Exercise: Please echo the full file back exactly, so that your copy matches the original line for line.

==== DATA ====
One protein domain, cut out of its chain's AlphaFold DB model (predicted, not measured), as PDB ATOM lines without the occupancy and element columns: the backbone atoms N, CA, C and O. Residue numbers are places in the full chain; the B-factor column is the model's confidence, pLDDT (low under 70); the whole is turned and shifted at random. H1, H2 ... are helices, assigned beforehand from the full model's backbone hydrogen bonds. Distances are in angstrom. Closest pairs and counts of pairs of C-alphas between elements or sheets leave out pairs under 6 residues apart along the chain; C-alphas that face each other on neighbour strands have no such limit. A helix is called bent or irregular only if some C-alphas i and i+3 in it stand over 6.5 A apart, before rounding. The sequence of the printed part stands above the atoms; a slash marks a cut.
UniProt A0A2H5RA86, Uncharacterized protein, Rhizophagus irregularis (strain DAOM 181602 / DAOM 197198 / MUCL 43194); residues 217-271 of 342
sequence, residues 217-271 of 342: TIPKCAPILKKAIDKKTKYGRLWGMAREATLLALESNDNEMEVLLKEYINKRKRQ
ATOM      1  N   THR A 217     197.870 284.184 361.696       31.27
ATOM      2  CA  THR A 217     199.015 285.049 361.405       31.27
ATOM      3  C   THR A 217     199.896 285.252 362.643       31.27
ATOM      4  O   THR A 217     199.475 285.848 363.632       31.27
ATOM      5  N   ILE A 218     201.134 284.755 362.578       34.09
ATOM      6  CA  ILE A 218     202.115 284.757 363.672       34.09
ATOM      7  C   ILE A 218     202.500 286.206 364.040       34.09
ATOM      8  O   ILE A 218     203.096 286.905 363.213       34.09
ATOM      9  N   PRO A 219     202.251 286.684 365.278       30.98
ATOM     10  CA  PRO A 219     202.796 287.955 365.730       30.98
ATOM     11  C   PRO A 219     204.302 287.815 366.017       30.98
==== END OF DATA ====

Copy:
One protein domain, cut out of its chain's AlphaFold DB model (predicted, not measured), as PDB ATOM lines without the occupancy and element columns: the backbone atoms N, CA, C and O. Residue numbers are places in the full chain; the B-factor column is the model's confidence, pLDDT (low under 70); the whole is turned and shifted at random. H1, H2 ... are helices, assigned beforehand from the full model's backbone hydrogen bonds. Distances are in angstrom. Closest pairs and counts of pairs of C-alphas between elements or sheets leave out pairs under 6 residues apart along the chain; C-alphas that face each other on neighbour strands have no such limit. A helix is called bent or irregular only if some C-alphas i and i+3 in it stand over 6.5 A apart, before rounding. The sequence of the printed part stands above the atoms; a slash marks a cut.
UniProt A0A2H5RA86, Uncharacterized protein, Rhizophagus irregularis (strain DAOM 181602 / DAOM 197198 / MUCL 43194); residues 217-271 of 342
sequence, residues 217-271 of 342: TIPKCAPILKKAIDKKTKYGRLWGMAREATLLALESNDNEMEVLLKEYINKRKRQ
ATOM      1  N   THR A 217     197.870 284.184 361.696       31.27
ATOM      2  CA  THR A 217     199.015 285.049 361.405       31.27
ATOM      3  C   THR A 217     199.896 285.252 362.643       31.27
ATOM      4  O   THR A 217     199.475 285.848 363.632       31.27
ATOM      5  N   ILE A 218     201.134 284.755 362.578       34.09
ATOM      6  CA  ILE A 218     202.115 284.757 363.672       34.09
ATOM      7  C   ILE A 218     202.500 286.206 364.040       34.09
ATOM      8  O   ILE A 218     203.096 286.905 363.213       34.09
ATOM      9  N   PRO A 219     202.251 286.684 365.278       30.98
ATOM     10  CA  PRO A 219     202.796 287.955 365.730       30.98
ATOM     11  C   PRO A 219     204.302 287.815 366.017       30.98